CoatingsPro Magazine

JAN 2009

CoatingsPro offers an in-depth look at coatings based on case studies, successful business operation, new products, industry news, and the safe and profitable use of coatings and equipment.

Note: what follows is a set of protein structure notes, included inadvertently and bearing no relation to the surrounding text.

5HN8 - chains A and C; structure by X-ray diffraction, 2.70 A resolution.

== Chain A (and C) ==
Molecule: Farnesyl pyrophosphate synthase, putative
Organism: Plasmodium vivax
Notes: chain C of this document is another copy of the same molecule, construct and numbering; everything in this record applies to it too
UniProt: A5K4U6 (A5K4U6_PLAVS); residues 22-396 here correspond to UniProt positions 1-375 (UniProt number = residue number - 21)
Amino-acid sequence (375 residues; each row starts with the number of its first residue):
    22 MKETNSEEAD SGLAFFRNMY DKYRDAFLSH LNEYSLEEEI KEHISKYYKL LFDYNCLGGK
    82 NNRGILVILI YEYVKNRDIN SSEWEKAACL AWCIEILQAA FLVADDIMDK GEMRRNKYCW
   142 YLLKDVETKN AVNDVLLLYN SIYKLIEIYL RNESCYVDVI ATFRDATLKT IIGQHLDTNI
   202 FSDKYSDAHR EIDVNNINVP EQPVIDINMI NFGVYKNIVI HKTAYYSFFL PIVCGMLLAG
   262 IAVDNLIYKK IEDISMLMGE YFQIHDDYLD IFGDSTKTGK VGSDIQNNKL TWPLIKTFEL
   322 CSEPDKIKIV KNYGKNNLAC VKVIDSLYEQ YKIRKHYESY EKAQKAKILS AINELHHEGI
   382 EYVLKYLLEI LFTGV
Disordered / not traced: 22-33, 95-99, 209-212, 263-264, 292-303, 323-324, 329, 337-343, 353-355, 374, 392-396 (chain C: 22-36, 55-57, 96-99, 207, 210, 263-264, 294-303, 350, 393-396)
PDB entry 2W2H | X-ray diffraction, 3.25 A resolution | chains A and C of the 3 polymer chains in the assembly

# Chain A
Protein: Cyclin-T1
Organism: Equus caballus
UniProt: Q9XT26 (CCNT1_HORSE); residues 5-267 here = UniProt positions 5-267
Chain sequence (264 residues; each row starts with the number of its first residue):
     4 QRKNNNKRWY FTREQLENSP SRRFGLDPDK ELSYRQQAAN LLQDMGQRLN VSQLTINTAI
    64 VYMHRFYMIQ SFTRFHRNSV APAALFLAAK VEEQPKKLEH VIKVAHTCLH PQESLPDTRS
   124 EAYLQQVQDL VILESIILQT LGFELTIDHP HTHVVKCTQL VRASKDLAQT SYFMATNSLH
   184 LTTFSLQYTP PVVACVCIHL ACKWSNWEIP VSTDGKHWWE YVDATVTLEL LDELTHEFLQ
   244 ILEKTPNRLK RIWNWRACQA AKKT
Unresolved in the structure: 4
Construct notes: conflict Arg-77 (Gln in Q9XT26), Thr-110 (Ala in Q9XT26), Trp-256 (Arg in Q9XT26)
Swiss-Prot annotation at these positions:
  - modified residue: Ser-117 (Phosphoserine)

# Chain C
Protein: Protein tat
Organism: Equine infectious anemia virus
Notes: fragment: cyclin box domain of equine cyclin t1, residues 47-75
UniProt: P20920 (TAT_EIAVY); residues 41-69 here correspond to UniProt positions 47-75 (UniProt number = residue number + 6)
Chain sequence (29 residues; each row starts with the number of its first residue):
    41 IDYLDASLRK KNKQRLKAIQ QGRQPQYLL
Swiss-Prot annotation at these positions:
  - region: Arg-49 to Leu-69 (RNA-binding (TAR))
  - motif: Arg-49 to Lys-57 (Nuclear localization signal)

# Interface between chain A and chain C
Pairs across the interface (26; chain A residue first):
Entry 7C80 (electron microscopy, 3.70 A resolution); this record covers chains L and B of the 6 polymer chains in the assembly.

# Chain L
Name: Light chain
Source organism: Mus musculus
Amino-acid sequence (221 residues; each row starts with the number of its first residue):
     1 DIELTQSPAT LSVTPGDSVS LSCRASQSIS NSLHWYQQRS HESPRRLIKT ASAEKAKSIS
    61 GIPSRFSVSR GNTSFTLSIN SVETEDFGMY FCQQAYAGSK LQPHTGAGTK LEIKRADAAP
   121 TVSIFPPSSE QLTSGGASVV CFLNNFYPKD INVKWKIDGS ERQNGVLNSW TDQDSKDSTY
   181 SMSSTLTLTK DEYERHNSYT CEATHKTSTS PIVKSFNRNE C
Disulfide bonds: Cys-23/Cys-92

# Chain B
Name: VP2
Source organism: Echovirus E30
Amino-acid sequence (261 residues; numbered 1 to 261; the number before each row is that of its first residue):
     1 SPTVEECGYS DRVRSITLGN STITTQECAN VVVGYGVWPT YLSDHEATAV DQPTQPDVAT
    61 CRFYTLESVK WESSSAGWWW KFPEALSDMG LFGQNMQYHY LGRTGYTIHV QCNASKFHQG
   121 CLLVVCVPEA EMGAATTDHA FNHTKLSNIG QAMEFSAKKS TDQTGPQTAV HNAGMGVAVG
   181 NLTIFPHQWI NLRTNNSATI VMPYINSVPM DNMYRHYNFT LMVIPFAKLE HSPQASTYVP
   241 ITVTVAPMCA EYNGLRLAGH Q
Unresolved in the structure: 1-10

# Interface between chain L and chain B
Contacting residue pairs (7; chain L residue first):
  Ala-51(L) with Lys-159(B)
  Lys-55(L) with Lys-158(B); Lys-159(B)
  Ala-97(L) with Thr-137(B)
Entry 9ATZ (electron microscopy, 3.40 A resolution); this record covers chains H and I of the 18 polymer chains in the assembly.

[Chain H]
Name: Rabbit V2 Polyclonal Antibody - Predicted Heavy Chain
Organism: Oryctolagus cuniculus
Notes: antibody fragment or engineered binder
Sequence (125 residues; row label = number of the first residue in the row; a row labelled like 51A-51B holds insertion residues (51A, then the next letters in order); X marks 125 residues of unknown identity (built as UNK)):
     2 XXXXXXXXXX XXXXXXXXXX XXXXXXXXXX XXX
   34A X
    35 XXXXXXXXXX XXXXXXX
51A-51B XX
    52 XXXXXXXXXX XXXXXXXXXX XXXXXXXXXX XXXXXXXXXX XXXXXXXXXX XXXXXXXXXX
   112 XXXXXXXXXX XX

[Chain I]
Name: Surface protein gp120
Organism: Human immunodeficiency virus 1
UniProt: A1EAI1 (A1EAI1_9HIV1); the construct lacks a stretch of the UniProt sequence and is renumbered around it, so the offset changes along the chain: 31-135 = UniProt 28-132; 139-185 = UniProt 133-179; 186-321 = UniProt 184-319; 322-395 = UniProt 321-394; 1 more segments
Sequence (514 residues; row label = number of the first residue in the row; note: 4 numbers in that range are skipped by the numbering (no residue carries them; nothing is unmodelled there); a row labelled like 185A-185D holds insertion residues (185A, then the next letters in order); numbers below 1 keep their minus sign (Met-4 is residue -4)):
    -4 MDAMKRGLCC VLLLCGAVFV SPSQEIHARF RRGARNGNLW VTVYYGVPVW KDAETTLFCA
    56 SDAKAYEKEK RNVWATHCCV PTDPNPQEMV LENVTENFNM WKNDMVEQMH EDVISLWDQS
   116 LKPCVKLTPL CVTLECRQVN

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The self-leveling epoxy polymer concrete was poured from buckets into the bead left from the last placement in windrows, and spread by two crew members using 24" wide gauge rakes. It was then backrolled by two more crew members using 9" and 18" spiked rollers. "Another guy used a hand-trowel for all of the detail work on the edges and around every door, etc.," says Adney. "In all, we applied the overlay at a thickness of 1/8" over 10,000 sq. ft. in two hours and 20 minutes and left it to cure overnight." Rake. He was followed by two team members equipped with 18-inch wide rollers with Purdy 3/8-inch nap covers. Adney describes the coating process, "Once the workman with the squeegee was approximately five feet in front of the backrollers, the crew members with the rollers would backroll the wet epoxy. Then a person wearing spiked shoes would begin to hand-broadcast the alumi- num oxide anti-slip aggregate into the wet epoxy. The men would then encapsulate BELOW The two-component 100% solids epoxy top coat gives the sealed floor a glossy finish that is more reminiscent of a John Deere Factory show room than a farmer's tool shed. The unpro- tected concrete floor has transitioned from a never again nightmare to a coatings dream thanks to proper specifications and application technique. the aggregate with epoxy by back rolling. After three hours, the installation was finished and it took a total of five hours on the project that day." The next day, the fifth day, the heavy equipment was moved back in place. In fact, with the high gloss of the CrownShield system and the farming equipment in place, the "tool shed" looks more like a John Deere Factory show room than a storage and repair facility. "Now the concrete is not only protected, it is 'Green' compliant," says Adney with obvious pride. "And it looks good too. Hopefully, the farmer will 'never again' have to hassle with a nightmare floor." A Bumper Crop Of Lessons Although the BodyTek team didn't have to wait for months to see the results of their hard work, there are some similari- ties between this flooring project and the work of the farmer who commissioned it. Simply put, in concrete as in farming, you reap what you sow. Poor preparation will doom even the most carefully applied coating. Sloppy work will yield sloppy results. Improper chemistry will create off-ratio coatings or off-ratio concrete. But in the case of this concrete floor, the failure was fixed, the lessons were learned, and the floor should last for seasons to come. CP 84 CoatingsPro J January 2009

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